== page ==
Modeling the utilization of starch by activated sludge for simultaneous substrate storage and microbial growth


BIOTECHNOLOGY AND BIOENGINEERING, vol.94, no.1, pp.43-53, 2006 (SCI-Expanded) identifier identifier

  • Publication Type: Article / Article
  • Volume: 94 Issue: 1
  • Publication Date: 2006
  • Doi Number: 10.1002/bit.20793
  • Journal Indexes: Science Citation Index Expanded (SCI-EXPANDED), Scopus
  • Page Numbers: pp.43-53
  • Keywords: activated sludge modeling, adsorption, ASM3, hydrolysis, simultaneous substrate storage and growth, starch, AEROBIC CONDITIONS, RESPIROMETRY, METABOLISM, HYDROLYSIS, CULTURES, KINETICS, POLYMERS, YIELD
  • Istanbul Technical University Affiliated: Yes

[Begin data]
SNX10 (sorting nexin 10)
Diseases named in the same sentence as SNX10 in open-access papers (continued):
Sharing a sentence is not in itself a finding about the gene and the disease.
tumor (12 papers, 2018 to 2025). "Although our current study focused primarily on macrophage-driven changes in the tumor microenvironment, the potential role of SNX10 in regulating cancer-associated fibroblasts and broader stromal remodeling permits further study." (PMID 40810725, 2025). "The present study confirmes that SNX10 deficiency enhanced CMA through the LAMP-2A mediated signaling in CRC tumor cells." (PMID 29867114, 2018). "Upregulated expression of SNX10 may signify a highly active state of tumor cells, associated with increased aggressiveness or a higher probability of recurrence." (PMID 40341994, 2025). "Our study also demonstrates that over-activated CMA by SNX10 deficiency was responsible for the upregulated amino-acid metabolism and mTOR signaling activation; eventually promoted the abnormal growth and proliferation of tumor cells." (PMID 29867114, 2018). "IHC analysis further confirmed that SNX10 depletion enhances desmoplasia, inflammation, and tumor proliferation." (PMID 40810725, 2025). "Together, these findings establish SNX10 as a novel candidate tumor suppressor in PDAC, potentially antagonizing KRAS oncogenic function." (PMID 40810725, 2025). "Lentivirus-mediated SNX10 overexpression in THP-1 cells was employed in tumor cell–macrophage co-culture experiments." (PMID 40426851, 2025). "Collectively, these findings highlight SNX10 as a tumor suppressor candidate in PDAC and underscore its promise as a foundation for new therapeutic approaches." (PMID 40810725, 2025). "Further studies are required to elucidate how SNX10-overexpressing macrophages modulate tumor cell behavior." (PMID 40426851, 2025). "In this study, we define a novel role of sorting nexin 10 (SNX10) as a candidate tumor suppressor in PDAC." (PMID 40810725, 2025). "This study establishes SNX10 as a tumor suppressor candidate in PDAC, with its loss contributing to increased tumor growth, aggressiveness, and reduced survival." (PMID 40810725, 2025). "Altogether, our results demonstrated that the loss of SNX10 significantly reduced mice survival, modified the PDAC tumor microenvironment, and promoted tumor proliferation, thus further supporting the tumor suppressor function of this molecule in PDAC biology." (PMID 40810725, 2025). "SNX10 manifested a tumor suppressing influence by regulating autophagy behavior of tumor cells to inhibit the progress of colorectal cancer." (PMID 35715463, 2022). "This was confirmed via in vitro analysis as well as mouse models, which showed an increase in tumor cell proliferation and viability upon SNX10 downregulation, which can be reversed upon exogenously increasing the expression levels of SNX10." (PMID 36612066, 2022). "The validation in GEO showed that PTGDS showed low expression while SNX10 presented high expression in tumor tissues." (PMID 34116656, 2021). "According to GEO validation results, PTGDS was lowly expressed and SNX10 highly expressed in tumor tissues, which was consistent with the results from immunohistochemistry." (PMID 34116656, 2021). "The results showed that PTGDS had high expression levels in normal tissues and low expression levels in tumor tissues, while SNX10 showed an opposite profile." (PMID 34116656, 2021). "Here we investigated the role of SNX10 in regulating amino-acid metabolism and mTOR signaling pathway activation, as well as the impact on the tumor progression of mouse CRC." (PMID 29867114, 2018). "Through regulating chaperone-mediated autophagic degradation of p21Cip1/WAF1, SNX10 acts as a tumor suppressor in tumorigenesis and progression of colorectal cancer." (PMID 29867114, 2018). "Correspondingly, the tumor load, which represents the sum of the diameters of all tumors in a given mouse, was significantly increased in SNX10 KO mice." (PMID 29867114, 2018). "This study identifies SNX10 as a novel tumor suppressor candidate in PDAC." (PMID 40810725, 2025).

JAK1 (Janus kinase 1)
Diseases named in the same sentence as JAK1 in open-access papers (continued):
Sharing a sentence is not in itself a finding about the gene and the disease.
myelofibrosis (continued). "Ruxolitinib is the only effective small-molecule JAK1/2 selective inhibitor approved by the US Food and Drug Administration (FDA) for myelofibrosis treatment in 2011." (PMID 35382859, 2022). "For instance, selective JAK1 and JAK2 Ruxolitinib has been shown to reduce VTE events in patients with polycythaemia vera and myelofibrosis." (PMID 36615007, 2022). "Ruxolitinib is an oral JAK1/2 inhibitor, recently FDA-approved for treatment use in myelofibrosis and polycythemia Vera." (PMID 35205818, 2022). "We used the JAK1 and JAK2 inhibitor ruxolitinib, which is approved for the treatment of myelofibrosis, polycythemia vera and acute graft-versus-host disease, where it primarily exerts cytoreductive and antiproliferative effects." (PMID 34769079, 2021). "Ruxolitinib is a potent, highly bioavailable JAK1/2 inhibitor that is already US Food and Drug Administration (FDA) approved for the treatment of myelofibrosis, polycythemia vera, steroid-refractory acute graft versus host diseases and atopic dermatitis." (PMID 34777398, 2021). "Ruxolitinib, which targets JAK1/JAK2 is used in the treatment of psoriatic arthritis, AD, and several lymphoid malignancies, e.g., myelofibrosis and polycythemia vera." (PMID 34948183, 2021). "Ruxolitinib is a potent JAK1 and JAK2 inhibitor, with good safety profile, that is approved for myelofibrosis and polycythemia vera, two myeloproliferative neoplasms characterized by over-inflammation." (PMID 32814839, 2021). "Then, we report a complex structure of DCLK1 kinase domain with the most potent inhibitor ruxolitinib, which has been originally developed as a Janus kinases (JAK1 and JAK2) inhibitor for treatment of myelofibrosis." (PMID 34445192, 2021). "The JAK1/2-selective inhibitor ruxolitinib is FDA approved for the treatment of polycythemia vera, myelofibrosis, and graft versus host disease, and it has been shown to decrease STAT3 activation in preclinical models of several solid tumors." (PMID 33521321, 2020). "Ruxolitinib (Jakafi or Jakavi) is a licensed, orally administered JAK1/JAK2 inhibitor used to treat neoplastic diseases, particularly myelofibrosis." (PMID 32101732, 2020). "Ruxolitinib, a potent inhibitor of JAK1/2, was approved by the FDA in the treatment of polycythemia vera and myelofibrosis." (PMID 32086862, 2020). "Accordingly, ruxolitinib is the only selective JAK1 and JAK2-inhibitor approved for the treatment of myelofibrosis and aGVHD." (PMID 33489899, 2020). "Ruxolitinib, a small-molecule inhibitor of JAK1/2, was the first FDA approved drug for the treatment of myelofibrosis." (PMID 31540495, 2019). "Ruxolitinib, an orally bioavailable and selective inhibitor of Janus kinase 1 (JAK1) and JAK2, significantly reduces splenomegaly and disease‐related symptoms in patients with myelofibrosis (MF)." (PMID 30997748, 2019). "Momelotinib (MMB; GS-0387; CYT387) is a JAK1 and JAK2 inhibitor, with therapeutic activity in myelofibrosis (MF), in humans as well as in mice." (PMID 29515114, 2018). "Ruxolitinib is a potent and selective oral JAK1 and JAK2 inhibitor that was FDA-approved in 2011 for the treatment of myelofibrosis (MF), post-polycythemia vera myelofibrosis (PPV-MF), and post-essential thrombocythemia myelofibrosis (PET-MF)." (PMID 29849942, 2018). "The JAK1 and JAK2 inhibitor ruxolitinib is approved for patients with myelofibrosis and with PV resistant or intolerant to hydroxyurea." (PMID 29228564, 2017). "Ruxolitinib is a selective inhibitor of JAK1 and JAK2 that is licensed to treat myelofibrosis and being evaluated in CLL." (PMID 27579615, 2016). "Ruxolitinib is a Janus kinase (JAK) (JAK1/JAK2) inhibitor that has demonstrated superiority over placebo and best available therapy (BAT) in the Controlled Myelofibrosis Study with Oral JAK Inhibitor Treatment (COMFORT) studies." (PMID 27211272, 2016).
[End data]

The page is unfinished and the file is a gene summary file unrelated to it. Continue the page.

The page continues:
This paper presents a mechanistic model incorporating microbial growth on external substrate with simultaneous formation of storage biopolymers (activated sludge model for growth and storage-ASMGS) for the utilization of starch by activated sludge. Model description and calibration utilized experimental data of an SBR fed with particulate native potato starch (NPS) and soluble starch (SoIS) selected as model substrates. The fate of starch was monitored in a cycle together with glycogen and oxygen uptake rate (OUR) profiles. In the experiments, glycogen formation was significantly lower than predicted by total conversion of starch to glycogen, justifying the need to account for primary growth on starch. The proposed model basically modified Activated Sludge Model No.3 (ASM3), to include adsorption of starch, its hydrolysis and simultaneous growth and glycogen formation using the hydrolysis products, which was mainly maltose. Model simulations indicated hydrolysis of the adsorbed starch as the rate limiting process. The proposed model calibrated well the fate of all major model components, namely, starch, glycogen, and OUR. Particulate NPS and SoIS were hydrolyzed with similar rates; however, primary and secondary growth processes on SoIS were more efficient, with higher yields, due to the more easily utilizable products of SoIS, both in terms of extracellular hydrolysis and of stored poly-glucose. Modeling with ASM3, assuming starch as either readily or slowly biodegradable, did not provide an equally acceptable fit for the glycogen and OUR curves; supporting the need to consider primary growth together with storage as defined in the proposed model. (c) 2006 Wiley Periodicals, Inc.